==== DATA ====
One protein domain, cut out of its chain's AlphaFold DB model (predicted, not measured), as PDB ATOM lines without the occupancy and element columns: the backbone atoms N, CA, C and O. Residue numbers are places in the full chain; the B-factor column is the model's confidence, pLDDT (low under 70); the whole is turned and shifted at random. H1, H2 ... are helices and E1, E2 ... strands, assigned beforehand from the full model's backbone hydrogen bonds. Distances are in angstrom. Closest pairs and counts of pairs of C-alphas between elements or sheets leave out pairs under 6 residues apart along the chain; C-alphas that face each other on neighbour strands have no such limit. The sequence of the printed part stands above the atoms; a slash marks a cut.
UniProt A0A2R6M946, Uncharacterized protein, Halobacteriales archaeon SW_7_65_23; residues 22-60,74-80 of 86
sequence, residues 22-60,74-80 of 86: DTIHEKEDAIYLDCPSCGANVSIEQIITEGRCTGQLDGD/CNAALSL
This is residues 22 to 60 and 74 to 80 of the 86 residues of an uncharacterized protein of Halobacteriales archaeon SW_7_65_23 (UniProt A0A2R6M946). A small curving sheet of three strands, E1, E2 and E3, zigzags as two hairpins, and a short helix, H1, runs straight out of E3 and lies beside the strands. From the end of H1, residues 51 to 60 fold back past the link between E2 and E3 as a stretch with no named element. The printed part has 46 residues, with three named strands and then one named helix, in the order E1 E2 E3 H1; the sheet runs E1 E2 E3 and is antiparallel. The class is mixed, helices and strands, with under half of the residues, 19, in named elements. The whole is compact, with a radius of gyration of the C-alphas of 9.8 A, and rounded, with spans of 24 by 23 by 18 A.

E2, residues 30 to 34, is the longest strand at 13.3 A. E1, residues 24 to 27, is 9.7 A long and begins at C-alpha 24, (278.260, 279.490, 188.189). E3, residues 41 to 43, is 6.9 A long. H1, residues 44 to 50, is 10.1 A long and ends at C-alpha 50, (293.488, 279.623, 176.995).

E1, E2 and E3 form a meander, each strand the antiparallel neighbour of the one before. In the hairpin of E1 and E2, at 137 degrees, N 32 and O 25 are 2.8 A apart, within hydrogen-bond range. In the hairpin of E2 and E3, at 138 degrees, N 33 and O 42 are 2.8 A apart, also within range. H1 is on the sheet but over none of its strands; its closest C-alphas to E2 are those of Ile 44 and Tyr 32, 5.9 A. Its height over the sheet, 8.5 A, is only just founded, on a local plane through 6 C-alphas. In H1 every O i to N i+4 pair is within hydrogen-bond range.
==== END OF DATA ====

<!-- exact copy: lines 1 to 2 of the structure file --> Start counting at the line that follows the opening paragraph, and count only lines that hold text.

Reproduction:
UniProt A0A2R6M946, Uncharacterized protein, Halobacteriales archaeon SW_7_65_23; residues 22-60,74-80 of 86
sequence, residues 22-60,74-80 of 86: DTIHEKEDAIYLDCPSCGANVSIEQIITEGRCTGQLDGD/CNAALSL